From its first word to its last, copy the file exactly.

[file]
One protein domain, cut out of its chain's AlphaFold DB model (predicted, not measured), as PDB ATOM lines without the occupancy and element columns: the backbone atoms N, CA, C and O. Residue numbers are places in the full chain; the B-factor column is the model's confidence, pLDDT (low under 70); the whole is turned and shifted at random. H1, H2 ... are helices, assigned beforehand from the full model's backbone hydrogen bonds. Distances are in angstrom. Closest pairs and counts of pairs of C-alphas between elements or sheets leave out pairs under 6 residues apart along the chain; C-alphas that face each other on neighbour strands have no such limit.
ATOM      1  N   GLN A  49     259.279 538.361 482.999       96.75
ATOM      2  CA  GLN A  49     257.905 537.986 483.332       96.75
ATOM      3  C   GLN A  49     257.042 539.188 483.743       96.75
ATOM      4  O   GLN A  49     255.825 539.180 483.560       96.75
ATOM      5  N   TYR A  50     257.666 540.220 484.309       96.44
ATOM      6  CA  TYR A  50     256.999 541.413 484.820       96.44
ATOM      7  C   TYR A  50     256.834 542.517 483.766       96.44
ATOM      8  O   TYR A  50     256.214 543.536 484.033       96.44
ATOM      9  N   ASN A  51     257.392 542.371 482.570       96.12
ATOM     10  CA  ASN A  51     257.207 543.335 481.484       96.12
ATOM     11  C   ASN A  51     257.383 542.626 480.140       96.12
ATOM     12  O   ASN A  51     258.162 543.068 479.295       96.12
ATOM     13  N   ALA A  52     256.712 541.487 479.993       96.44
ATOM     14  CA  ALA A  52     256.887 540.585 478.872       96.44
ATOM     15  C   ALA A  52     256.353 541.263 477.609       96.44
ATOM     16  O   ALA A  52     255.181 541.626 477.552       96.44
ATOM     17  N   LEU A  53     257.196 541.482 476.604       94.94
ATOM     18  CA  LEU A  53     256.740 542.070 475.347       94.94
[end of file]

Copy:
One protein domain, cut out of its chain's AlphaFold DB model (predicted, not measured), as PDB ATOM lines without the occupancy and element columns: the backbone atoms N, CA, C and O. Residue numbers are places in the full chain; the B-factor column is the model's confidence, pLDDT (low under 70); the whole is turned and shifted at random. H1, H2 ... are helices, assigned beforehand from the full model's backbone hydrogen bonds. Distances are in angstrom. Closest pairs and counts of pairs of C-alphas between elements or sheets leave out pairs under 6 residues apart along the chain; C-alphas that face each other on neighbour strands have no such limit.
ATOM      1  N   GLN A  49     259.279 538.361 482.999       96.75
ATOM      2  CA  GLN A  49     257.905 537.986 483.332       96.75
ATOM      3  C   GLN A  49     257.042 539.188 483.743       96.75
ATOM      4  O   GLN A  49     255.825 539.180 483.560       96.75
ATOM      5  N   TYR A  50     257.666 540.220 484.309       96.44
ATOM      6  CA  TYR A  50     256.999 541.413 484.820       96.44
ATOM      7  C   TYR A  50     256.834 542.517 483.766       96.44
ATOM      8  O   TYR A  50     256.214 543.536 484.033       96.44
ATOM      9  N   ASN A  51     257.392 542.371 482.570       96.12
ATOM     10  CA  ASN A  51     257.207 543.335 481.484       96.12
ATOM     11  C   ASN A  51     257.383 542.626 480.140       96.12
ATOM     12  O   ASN A  51     258.162 543.068 479.295       96.12
ATOM     13  N   ALA A  52     256.712 541.487 479.993       96.44
ATOM     14  CA  ALA A  52     256.887 540.585 478.872       96.44
ATOM     15  C   ALA A  52     256.353 541.263 477.609       96.44
ATOM     16  O   ALA A  52     255.181 541.626 477.552       96.44
ATOM     17  N   LEU A  53     257.196 541.482 476.604       94.94
ATOM     18  CA  LEU A  53     256.740 542.070 475.347       94.94